Higher future rates of expected inflation will result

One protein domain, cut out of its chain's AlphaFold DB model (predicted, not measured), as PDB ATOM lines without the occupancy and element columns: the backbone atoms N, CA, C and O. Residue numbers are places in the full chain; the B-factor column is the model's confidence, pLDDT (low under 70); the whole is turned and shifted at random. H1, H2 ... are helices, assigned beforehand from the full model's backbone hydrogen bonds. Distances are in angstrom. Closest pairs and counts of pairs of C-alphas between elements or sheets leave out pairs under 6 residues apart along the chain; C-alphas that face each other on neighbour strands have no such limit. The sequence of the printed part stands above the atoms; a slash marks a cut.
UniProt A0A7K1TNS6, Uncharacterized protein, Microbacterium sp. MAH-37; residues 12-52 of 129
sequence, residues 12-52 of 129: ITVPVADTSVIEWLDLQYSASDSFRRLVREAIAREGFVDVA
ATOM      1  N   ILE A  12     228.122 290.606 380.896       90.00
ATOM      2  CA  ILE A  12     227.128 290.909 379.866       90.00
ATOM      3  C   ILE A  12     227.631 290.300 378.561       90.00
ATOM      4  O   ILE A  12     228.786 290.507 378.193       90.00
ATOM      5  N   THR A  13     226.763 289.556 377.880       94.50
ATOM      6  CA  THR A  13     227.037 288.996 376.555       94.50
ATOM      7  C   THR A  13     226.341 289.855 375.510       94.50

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Unformatted text preview: tions about future interest rates and inflation. Higher future rates of expected inflation will result in higher long-term interest rates; the opposite occurs with lower future rates. This widely accepted explanation of the term structure can be applied to the securities of any issuer. For example, take the case of U.S. Treasury securities. Thus far, we have concerned ourselves solely with the 3month Treasury bill. In fact, all Treasury securities are riskless in terms of (1) the chance that the Treasury will default on the issue and (2) the ease with which they can be liquidated for cash without losing value. Because it is believed to be easier to forecast inflation over shorter periods of time, the shorter-term 3-month U.S. Treasury bill is considered the risk-free asset. Of course, differing inflation expectations associated with different maturities will cause nominal interest rates to vary. With the addition of a maturity subscript, t, Equation 6.3 can be rewritten as RF t k* IPt (6.4) CHAPTER 6 FOCUS ON PRACTICE Interest Rates and Bond Valuation Watch Those Curves! Why do financial institutions, individual investors, and corporations that need to issue debt pay close attention to the yield curve, looking for any changing patterns? Because the shape of the yield curve—a chart of the gap between short- and long-term interest rates—has been an excellent predictor of future economic growth in the United States. In general, sharp upward-sloping (“normal”) yield curves signal a substantial rise in economic activity within a year. Downward-sloping (“inverted”) yield curves have preceded every recession since 1955 (although recession did not follow an inverted curve in the mid-1960s). The yield curve is based on the manner in which rates on different debt maturities are set. The marketplace determines long-term interest rates, which are tied to various economic factors, such as investors’ views on the outlook for growth and for inflation. Because the Federal Reserve sets shortterm rates, it can direct the pace of economic activity by managing the diff...
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